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How does pawn shops work?

Posted by The New N Used Link Team on Monday, April 29, 2013

 

Buying Items

  • Pawn shops give customers a place to sell their personal items for cash. The pawn broker looks an item over carefully and determines how much money he can obtain for it. He then makes a lower offer to the customer. The pawn broker makes money when he sells the item at a higher price.

    For example, if a customer offers a working DVD player the pawn broker knows he could sell for $45, he might offer the customer $20. Were the DVD player to sell at $45, the pawn broker would make $25 in profit. If the pawn broker determines that the item cannot be resold, he will not make an offer to buy the item. The pawn broker must be fairly sure he can resell the item before he takes the risk of buying it.

Selling Items

  • The pawn broker does her research and knows the details of each piece she has for sale. The pawn broker spends more of her day trying to sell items than she does buying them. She may have a window display that spotlights her best items. The pawn broker also will have the store set up in such a way that customers can easily find what they are looking for.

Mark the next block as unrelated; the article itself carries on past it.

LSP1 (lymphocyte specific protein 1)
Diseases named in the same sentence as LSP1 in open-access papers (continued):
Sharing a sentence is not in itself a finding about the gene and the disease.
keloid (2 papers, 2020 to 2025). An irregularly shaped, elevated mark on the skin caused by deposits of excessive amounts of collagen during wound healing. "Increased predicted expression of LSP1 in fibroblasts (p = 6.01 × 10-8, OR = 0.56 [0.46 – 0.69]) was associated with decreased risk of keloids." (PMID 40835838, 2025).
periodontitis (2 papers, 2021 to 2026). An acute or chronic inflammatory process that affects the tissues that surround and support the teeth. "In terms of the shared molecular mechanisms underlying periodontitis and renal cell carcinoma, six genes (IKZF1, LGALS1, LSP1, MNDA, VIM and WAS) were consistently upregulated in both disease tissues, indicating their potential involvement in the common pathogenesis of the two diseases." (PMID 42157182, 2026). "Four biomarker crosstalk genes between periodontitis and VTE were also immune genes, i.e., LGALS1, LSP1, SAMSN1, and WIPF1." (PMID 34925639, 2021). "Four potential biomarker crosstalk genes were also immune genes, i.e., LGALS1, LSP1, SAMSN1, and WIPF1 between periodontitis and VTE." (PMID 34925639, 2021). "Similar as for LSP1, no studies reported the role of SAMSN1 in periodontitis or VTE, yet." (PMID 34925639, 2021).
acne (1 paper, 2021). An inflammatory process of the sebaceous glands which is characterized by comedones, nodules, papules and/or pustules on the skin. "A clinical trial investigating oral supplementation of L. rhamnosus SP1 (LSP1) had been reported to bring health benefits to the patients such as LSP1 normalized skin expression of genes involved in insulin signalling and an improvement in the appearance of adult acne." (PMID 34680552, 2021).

Issuing Loans

  • It is common practice for a pawn broker to issue loans and take items from the customer as collateral. The items must have a salable value equal to or larger than the loan that is being issued. The pawn shop will then set a rate of interest, which is generally between 5 percent and 12 percent. If the customer doesn't pay back the loan on time, including the interest, the pawn broker can legally sell the item that was put up for collateral. If the customer pays back the loan (with interest) on time, the item is returned to the customer.

     

    Keeping Records

    • Many criminals steal jewelry and electronics, then sell them to pawn brokers for cash. Because of this, pawn brokers must keep accurate records of all items he buys or sells. Many states require pawn brokers to collect names, addresses and copies of licenses from the individuals who sell them items. This makes it easy for law-enforcement officers to track down thieves and recover stolen property.



     


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